In an article last month, I made the case that we’re thinking about age in entirely the wrong way. The traditional thinking on aging is that it resulted in a steady and inevitable decline. After digging through 30 years of NFL history, however, I found that the “steady decline” model did not accurately represent what was actually happening to players on the field.
Instead, a better way to think of player aging is as a stable equilibrium prone to dramatic, sudden, and unexpected drops. Players essentially remain productive until one day when they’re not any more.
While I laid out evidence in favor of a new model of player aging, I didn’t actually provide specific data on what that model might look like. Today, I’ll examine 30 years of fantasy history to design a model that best represents observed aging patterns for tight ends.
Before I get to the results, I want to first discuss the process and its limitations. If you’ve already read my piece on receiver aging, running back aging, or quarterback aging, this will look familiar, so feel free to skip down to “Unique Challenges Facing Tight End Models”. If all you care about is the numbers, you’ll find them in a table down at the bottom of the article.
A Quick Primer On Terms
Instead of an “aging curve” model, where I predict how much players will improve or decline at any given age, I will be creating a “mortality table” model. Mortality tables are used most prominently in life insurance, where insurers want to make educated guesses on how likely a person is to die over any particular time span.
It’s important to note that this model is not actually making predictions about the players involved. Instead, I’m merely measuring observed patterns among players who were superficially similar. If 38.1% of players who were superficially similar to Jason Witten “died” at age 33, that doesn’t mean Jason Witten has an 38.1% chance of “dying” this year.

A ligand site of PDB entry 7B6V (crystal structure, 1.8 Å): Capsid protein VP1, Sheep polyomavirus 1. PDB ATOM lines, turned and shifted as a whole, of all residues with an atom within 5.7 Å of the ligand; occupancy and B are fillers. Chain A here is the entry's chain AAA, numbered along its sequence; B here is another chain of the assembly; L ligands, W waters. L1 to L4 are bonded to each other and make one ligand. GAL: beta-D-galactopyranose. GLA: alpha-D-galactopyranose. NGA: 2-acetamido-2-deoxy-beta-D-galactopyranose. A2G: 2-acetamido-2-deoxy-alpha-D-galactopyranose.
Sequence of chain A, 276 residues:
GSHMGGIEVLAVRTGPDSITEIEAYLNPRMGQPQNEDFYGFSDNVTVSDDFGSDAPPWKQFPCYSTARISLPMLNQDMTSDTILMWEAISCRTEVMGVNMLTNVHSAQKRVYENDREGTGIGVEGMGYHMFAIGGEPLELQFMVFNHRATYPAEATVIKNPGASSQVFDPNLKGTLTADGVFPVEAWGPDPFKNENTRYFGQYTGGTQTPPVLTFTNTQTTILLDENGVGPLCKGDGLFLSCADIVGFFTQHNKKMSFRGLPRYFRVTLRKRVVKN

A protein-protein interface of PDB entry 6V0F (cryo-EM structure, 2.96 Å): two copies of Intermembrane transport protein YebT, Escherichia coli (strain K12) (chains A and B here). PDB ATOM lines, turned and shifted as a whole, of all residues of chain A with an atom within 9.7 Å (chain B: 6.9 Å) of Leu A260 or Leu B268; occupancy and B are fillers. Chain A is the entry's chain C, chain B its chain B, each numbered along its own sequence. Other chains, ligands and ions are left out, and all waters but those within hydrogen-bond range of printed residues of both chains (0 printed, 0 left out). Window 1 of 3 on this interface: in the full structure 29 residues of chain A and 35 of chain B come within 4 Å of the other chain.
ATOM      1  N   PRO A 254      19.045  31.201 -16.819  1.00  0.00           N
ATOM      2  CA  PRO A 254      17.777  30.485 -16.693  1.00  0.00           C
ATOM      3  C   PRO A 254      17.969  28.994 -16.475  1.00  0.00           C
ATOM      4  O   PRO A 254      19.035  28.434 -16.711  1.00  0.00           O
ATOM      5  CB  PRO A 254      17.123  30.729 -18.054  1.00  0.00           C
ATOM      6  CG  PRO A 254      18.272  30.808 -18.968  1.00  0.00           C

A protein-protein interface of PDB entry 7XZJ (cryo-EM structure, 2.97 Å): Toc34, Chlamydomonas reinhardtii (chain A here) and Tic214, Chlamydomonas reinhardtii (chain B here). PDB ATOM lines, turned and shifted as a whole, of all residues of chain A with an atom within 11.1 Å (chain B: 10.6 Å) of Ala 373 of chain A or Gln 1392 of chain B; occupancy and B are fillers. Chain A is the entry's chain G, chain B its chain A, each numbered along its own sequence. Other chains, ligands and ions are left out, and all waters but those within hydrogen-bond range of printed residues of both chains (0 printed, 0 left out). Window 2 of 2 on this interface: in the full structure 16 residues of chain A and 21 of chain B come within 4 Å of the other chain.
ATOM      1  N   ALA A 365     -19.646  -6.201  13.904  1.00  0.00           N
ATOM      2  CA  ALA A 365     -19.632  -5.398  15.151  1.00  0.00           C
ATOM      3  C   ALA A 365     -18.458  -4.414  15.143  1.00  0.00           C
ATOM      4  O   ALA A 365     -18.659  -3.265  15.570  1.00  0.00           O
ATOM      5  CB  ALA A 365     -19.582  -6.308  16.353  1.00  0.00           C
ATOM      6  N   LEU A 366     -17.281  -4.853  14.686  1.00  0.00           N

This is really easy to demonstrate conceptually. Tony Gonzalez is among the pool of players who are “superficially similar” to Jason Witten. If Tony Gonzalez had ruptured his achilles at 33 and never played again, the pool of comparable players would have a higher observed “death rate”. But would Tony Gonzalez rupturing his achilles in 2009 make it more likely that Jason Witten declined today? Of course it would not.
Similarly, if Steve Jordan hadn’t suffered a career-ending injury at 33, it wouldn’t make Jason Witten less likely to suffer a career-ending injury today. These are different players whose careers are wholly independent, and what happened in one case really has no bearing on what will happen in the others.
Likewise, if the model says Jason Witten has 1.22 more “Expected Years Remaining”, this doesn’t mean it thinks Jason Witten in particular has 1.22 years left. It’s not predicting that he’s going to fall off a cliff early in the 2016 season. Instead, it’s saying “if you had 1,000 tight ends like Jason Witten, then you’d expect the average remaining fantasy-relevant career length from the sample to be a bit over one year”.
Even that 1.22 average isn’t a specific prediction. We would expect only 65% of the 1,000 tight ends in the sample to “die” in either 1 or 2 years. We’d anticipate that 171 of those tight ends would still be productive at 35. Five of them would make it all the way to 37.
This is very important: we are not predicting specific outcomes. We are simply measuring risk. I don’t know how Jason Witten’s career is going to play out. He could be the next Tony Gonzalez, playing at a pro bowl level all the way up to his retirement at 38. He could be the next Steve Jordan and only have four games left in his career.